Things I Have Learnt About Parenting

The beginning of February marks my one year anniversary of being a Stay At Home Mum, so I thought I’d mark the occasion with a collection of things I have learnt about parenting over the last four years.

I don’t often write about this sort of thing, but I wanted to somehow commemorate the anniversary of my year out of work, and also make a point of highlighting that is has been worth it.

Leaving a well paid, part-time job that I loved, with an understanding boss who had two young boys of his own was not an easy decision to make. It was however, the right decision, in so many ways 🙂

I had ZERO experience with children or babies before I had my own, so forgive me if some of this is downright obvious 😉

1. You don’t have to immediately silence crying

For the longest time, I was under the impression that happy babies and happy children did not cry. As a totally naive parent, crying was something that I perceived as failure to do your job properly. Ha ha ha! Crazy, right?

Controlled crying – oh God no.

Gina Ford? I lasted one hour.

Demand-led parenting – ah, now that’s better 🙂

If we were in the supermarket and my 9 month old started bawling, I went into panic mode. I was failing as a mother. Everyone was looking at me. I was incompetent and didn’t know how to look after children. My stress levels would go up, up, up. This, of course, did nothing to help my 9 month old’s state of mind.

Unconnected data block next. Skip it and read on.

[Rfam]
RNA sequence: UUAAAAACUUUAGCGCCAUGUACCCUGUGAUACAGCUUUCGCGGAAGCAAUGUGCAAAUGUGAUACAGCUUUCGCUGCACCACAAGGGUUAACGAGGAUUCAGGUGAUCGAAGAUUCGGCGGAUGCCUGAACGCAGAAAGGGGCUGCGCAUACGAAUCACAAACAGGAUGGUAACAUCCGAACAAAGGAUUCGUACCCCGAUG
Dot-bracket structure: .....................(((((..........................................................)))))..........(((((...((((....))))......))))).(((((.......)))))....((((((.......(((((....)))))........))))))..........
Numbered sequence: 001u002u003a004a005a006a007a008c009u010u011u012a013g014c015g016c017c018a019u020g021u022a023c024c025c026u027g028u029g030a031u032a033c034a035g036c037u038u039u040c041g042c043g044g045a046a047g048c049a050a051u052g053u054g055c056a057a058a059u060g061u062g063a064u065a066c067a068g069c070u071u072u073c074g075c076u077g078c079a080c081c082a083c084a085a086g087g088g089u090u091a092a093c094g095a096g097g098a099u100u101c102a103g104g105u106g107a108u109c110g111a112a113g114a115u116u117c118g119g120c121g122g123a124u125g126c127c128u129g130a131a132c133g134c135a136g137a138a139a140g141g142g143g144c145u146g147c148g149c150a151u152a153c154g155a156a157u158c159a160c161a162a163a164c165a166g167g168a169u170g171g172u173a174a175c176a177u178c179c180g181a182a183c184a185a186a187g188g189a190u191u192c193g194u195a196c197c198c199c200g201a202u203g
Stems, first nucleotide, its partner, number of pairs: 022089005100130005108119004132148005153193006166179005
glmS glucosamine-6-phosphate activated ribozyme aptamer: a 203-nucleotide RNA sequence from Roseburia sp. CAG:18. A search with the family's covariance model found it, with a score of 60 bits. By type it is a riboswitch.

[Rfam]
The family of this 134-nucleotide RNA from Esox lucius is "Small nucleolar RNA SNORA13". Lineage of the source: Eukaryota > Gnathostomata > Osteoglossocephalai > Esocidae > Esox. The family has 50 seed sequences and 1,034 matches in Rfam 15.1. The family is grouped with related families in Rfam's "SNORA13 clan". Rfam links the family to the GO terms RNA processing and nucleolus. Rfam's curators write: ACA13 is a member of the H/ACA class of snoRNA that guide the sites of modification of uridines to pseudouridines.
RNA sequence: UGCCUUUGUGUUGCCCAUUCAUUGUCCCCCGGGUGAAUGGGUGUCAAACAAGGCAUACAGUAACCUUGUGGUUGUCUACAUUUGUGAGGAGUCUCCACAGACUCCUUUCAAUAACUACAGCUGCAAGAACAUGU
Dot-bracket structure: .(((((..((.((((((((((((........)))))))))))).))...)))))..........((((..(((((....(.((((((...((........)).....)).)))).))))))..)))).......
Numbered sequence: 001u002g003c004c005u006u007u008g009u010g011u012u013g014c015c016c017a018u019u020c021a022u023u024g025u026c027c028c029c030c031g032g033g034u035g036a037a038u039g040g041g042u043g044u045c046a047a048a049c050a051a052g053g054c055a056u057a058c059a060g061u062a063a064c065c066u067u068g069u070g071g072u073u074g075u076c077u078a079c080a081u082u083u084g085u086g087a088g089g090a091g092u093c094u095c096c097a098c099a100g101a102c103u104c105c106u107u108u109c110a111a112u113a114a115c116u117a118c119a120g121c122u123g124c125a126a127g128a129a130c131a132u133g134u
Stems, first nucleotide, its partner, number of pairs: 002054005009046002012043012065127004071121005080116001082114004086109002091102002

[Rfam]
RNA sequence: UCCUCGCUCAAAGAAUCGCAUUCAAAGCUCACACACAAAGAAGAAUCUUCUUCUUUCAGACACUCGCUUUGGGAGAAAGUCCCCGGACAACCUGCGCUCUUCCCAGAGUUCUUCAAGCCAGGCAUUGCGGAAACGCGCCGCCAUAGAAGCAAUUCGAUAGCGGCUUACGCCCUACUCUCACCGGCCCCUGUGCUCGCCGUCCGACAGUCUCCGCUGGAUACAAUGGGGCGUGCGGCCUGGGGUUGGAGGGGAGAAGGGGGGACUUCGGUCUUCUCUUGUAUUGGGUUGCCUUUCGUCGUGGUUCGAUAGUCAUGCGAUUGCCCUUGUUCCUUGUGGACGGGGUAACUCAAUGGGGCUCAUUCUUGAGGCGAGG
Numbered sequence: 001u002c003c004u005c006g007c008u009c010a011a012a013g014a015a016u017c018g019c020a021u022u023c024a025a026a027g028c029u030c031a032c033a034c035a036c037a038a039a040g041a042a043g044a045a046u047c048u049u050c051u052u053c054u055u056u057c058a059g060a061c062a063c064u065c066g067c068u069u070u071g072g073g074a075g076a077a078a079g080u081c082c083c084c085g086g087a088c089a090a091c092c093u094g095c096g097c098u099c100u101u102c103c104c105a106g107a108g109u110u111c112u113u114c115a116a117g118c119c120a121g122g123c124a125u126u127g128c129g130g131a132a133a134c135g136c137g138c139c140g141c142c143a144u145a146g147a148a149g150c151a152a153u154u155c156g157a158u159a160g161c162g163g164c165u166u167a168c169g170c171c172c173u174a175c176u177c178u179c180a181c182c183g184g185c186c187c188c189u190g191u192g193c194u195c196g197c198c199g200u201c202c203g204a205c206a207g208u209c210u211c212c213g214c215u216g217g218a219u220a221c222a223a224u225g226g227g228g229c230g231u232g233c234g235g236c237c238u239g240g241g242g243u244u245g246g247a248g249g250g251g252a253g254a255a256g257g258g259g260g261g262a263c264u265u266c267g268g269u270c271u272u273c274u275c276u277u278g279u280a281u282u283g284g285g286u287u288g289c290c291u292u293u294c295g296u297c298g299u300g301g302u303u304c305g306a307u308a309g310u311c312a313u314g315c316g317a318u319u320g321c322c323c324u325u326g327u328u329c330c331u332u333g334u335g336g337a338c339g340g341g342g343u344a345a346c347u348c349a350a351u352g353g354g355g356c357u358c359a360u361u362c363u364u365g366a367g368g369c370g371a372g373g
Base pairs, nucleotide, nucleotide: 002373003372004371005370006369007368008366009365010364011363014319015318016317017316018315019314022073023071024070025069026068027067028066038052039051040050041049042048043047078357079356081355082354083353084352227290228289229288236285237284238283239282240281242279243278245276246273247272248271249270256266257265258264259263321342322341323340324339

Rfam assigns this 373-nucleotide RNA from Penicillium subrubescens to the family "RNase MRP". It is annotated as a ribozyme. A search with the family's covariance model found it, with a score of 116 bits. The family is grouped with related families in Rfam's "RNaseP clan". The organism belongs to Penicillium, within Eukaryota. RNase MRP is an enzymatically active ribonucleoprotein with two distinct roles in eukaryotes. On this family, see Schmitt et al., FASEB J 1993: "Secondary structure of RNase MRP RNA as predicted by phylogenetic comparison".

Fast forward to having a newborn and a 21 month old. Oh my god. Sometimes they both cried AT THE SAME TIME. It was awful. There were occasions when I cried too simply because their misery seemed to be my failure.

Eventually (er, about 3 years later, believe it or not), I had a bit of an epiphany. After the longest time of watching other mothers carefully (because I just couldn’t understand how everybody else was coping), I noticed there were two reactions to bawling and screaming children. The first was like mine. You could see the stress etched across their faces. It wasn’t pretty. The second was something else. It was a “There there, are you a little bit tired and hungry? We’ll get you home and get you sorted out.” with a calm demeanour and a peaceful continuance of whatever they happened to be doing. It was like being struck by lightening. These mums stayed happy, even while their toddler bawled on their lap.

When I looked at the stressed mums I assumed that the children were crying because their mother’s weren’t coping (just like me). When I looked at the calm mums I assumed that the children were just upset but that the mother would make it all OK.